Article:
Enjoying the beauty and soothing vibe of a houseplant is easy. Keeping it from drooping and dying takes a little more work.
• Many people kill their houseplants with kindness — the greenery succumbs to oversaturated roots.
"No. 1: Don't overwater," said Joan Coulat of Capital Nursery in Sacramento, Calif. "People water them until they're drowned."
Such species as sansevierias need water only every two to three weeks. Others get by with weekly watering.
The key is to feel the soil; water when it starts to feel dry. Ideally, put water in a saucer under the pot and let it wick upward.
• The ideal "soil" is actually soil-less potting medium, a mix that stays moist but drains quickly. Don't use garden soil — dirt won't work. Instead, use a mix of perlite, peat moss, sphagnum moss, orchid bark and charcoal. Also, don't put rocks or gravel at the bottom of the pot to improve drainage; that keeps the planting medium from drawing water up from the saucer.
• Choose the right size pot for the plant. "When you put a little plant in a big pot, it rots," Coulat said. "The soil stays too wet and it dies."
When repotting, choose a container an inch or two larger in diameter than the previous container.
• Keep the plant clean. Dust it regularly and occasionally give it a shower. Place the plant in the bathtub and gently rinse off its leaves with tepid water. That allows the leaves to work and stay healthy.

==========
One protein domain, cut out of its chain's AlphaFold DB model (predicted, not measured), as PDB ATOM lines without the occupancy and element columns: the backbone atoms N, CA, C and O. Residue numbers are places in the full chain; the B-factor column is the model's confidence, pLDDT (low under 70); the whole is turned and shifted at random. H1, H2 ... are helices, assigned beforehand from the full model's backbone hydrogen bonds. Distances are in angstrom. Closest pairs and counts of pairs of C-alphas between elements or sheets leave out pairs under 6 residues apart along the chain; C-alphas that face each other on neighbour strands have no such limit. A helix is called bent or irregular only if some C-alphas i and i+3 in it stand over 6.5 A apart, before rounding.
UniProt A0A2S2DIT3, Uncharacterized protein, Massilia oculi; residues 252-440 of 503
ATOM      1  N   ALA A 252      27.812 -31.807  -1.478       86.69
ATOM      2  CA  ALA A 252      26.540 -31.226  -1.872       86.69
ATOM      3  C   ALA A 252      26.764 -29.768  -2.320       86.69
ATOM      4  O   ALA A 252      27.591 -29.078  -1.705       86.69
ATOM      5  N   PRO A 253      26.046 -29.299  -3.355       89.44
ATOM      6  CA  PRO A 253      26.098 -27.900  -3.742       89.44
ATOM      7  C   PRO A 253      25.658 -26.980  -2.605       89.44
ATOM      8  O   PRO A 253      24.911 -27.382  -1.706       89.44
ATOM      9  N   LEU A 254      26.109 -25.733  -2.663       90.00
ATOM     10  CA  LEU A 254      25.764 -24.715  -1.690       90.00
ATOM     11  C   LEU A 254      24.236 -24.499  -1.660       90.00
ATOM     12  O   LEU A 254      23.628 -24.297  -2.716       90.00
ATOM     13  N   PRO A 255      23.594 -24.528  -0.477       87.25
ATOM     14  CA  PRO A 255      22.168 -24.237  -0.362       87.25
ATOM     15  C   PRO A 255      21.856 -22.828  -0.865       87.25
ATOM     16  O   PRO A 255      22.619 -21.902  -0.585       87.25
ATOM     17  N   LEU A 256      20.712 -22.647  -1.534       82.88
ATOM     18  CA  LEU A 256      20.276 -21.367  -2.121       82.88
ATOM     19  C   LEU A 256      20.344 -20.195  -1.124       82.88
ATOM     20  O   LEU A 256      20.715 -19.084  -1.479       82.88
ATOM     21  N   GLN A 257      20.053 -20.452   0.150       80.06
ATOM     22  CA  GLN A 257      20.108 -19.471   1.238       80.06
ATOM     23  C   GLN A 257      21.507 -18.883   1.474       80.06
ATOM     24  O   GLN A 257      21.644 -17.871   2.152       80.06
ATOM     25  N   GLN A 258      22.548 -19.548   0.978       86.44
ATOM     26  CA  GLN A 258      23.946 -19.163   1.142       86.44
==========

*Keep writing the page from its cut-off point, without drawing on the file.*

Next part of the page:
• Plants need light to grow. Most houseplants thrive in bright indirect light, the kind found near an east-facing window. Under fluorescent light, plants do well with eight hours a day, such as in a typical office.
• Fertilize your houseplant once or twice a month. Coulat recommends diluting houseplant food and feeding every time you water.
• Some houseplants, particularly ferns and orchids, appreciate higher-than-normal humidity. Mist them occasionally with fresh water. Or make a humidity tray: Put gravel in a shallow dish. Fill the dish with water, keeping the water level just below the top of the stones. Place the houseplant (saucer and all) on top of the gravel.
• Houseplants are beset by few pests except "mealybugs and mildew — take care of them immediately," Coulat said. Use an indoor fungicide to fight mildew. Pick off damaged leaves. For mealybugs (which look like white scales), tab them with alcohol on a cotton swab or treat with a systemic spray recommended for indoor use. Gnats, another problem, may be a sign of too much moisture in the soil.
• According to research, two to three large houseplants (in 10- to 12-inch containers) can clean the air in a 100- to 150-square-foot room, a typical bedroom or den. For maximum effect, place plants in your "breathing zone," within 6 to 8 square feet of where you normally sit or lie. But remember: They need light to survive.